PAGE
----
Arizona Republic: “Two federal investigations have concluded that Arizona is violating the 1964 Civil Rights Act by shortchanging thousands of students whose first language is not English. Unless remedied, the violations could lead to a loss of federal funding for education in Arizona.”
A National Jurist story examines the omission, misrepresentation and manipulation of some law schools’ law grad work statistics. The story says:
“U.S. News changes rankings to avoid manipulation over employment data. But critics argue that the data is ‘junk’ to begin with and change is needed. ‘It’s clear that more law schools have decided whether to report their graduation employment based on how their actual percentage will compare to the estimate U.S. News will make for them,’ wrote Robert Morse [Director of Data Research at U.S. News] . . . . Morse said that 74 law schools did not report their at-graduation employment, up from 38 … in 2005.”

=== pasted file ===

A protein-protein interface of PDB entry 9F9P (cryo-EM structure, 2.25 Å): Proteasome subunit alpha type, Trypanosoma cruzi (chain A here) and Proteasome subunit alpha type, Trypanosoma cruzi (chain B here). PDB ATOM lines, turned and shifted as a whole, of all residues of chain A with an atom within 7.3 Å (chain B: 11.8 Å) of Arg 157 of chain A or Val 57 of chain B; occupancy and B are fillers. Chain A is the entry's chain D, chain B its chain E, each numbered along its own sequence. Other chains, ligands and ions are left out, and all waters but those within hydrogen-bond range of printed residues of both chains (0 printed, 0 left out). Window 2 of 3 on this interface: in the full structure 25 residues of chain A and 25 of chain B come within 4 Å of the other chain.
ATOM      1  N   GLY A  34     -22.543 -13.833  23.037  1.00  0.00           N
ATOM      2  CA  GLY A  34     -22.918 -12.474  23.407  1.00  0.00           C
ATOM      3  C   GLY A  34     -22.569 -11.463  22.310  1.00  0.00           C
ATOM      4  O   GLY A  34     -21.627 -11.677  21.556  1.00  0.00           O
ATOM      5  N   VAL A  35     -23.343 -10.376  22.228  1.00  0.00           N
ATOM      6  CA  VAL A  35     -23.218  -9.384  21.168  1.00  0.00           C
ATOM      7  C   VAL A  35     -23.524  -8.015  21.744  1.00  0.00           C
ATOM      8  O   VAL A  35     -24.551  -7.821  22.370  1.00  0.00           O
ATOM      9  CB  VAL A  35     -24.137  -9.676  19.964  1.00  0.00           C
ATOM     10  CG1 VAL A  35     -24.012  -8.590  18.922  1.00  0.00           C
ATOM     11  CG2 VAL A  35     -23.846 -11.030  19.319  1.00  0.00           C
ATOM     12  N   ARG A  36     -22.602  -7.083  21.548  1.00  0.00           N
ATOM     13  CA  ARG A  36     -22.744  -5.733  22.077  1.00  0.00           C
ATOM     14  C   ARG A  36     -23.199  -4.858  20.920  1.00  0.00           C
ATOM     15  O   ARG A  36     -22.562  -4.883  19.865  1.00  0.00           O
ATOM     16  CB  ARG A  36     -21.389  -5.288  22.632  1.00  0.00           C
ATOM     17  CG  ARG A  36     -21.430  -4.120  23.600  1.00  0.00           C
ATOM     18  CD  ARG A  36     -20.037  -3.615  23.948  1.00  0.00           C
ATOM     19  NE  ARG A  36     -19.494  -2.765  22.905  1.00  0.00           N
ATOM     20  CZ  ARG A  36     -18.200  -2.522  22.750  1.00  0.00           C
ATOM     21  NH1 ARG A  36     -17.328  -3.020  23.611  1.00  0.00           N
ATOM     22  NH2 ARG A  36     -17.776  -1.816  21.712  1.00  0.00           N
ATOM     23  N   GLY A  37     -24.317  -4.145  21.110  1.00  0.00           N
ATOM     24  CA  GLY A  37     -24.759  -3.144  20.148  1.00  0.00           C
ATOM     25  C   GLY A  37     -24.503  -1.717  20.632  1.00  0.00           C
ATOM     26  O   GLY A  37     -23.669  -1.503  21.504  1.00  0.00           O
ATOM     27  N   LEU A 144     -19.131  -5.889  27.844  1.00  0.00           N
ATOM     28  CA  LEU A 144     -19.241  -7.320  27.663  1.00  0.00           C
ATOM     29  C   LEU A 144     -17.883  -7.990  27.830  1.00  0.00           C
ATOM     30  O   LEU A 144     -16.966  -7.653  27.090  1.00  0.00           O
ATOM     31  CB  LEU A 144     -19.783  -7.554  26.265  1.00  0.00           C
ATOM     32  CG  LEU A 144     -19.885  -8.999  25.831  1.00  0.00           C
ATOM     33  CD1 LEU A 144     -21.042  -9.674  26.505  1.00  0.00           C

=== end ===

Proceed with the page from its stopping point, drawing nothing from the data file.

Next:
The Los Angeles Times reports that Los Angeles County is now spending $1.6 billion a year on only three illegal immigration items:
- $600 million a year for welfare and food stamps for children of US citizenship being raised by parents who are illegal aliens
- $500 million a year on healthcare for illegals
- $550 million a year on public safety costs, mostly the costs to jail criminals who are illegal aliens.
A Pew Center study found that 2.7 million children of illegal alien parents were born into U.S. citizenship in 2003, but the number rose to 4 million in 2007.
Makes one wonder what the total cost to Los Angeles County is for all illegal immigration related expenses. It’s clear now why LA must oppose Arizona’s illegal immigration law, SB 1070. If Arizona’s law were to go into effect, the law would cause a big increase in illegals moving into LA County instead of going to Arizona. The result would mean the broke county would have to pay many more millions to support the increase in its illegal immigrant population.